Our school admissions team gives prospective parents tours of the school as part of their introduction to The American School in Japan. They often come by my elementary Art room to see what we are up to. On one occasion, a parent asked me how I liked teaching art. I gave them a very simple answer. I said, “I have the best job in the school. I get to create and play with kids all day.”
I truly believe that I do have the best job in the school. I get to work with students as they create, use their imagination, make things, get covered in clay and paint, problem solve, talk about cool stuff, laugh, listen to music, see amazing art, hear great stories, use technology, and be proud of their finished work. I am very lucky because kids want to come to art and WE have a great time while they are there.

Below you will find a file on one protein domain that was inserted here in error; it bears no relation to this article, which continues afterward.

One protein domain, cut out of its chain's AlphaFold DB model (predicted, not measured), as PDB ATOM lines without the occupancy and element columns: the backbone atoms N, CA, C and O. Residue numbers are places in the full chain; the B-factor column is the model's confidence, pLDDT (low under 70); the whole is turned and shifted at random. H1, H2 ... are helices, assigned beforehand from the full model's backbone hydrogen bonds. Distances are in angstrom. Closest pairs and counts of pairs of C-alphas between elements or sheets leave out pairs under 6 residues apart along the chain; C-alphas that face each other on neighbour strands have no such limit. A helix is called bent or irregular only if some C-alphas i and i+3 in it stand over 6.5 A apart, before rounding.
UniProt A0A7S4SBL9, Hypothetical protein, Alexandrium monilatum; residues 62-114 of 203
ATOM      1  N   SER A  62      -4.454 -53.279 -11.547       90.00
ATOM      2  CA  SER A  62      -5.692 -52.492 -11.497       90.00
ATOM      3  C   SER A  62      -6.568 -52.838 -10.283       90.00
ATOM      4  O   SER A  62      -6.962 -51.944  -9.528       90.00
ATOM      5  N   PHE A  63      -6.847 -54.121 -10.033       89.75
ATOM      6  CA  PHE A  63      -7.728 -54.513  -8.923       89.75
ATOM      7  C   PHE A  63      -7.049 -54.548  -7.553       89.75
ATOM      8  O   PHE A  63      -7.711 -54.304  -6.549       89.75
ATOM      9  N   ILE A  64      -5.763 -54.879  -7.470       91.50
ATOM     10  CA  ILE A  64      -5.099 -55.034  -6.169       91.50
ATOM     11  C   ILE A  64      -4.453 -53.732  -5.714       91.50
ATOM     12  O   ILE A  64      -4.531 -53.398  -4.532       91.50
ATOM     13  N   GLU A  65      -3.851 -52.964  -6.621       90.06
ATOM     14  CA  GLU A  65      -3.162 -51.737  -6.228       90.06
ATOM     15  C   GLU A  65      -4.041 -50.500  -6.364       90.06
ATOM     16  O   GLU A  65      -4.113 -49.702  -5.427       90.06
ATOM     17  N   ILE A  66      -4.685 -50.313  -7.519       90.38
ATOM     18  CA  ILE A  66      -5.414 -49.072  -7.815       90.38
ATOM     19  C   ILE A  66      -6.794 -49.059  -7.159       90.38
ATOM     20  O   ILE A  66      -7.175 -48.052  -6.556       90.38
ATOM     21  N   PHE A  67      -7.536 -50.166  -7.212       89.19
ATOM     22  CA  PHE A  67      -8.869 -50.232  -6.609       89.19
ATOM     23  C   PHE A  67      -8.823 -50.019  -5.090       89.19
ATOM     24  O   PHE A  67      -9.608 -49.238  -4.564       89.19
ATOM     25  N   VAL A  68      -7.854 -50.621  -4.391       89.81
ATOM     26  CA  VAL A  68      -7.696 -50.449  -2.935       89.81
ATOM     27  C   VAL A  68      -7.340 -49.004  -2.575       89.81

This is very important to me. I want my students to have a good time and to feel safe when they make something. I want them to not be afraid to take a risk, make a mistake, or try something new. I show them that many of the skills they learn in art can be used in their other subjects as well. Art is not something that stands by itself, but is all around us in both practical and beautiful forms.
Each year is different; I don’t like doing the same projects over and over again. I give myself and the students new challenges such as learning about and implementing technology. As my students learn, I do as well. I am constantly trying out new ideas and techniques. I learn about them and change things to better suit my students. Art becomes boring if you only do the same things. Art is always evolving and so should a good art program.
I have been teaching art to students for 23 years now. Seventeen of those years have been in international schools in Venezuela and Japan. I have taught elementary, middle school, high school, special education and even adult classes. I truly don’t have a preference because each level of students has its own rewards and challenges. To be able to teach art to anybody is a gift.
I am very lucky.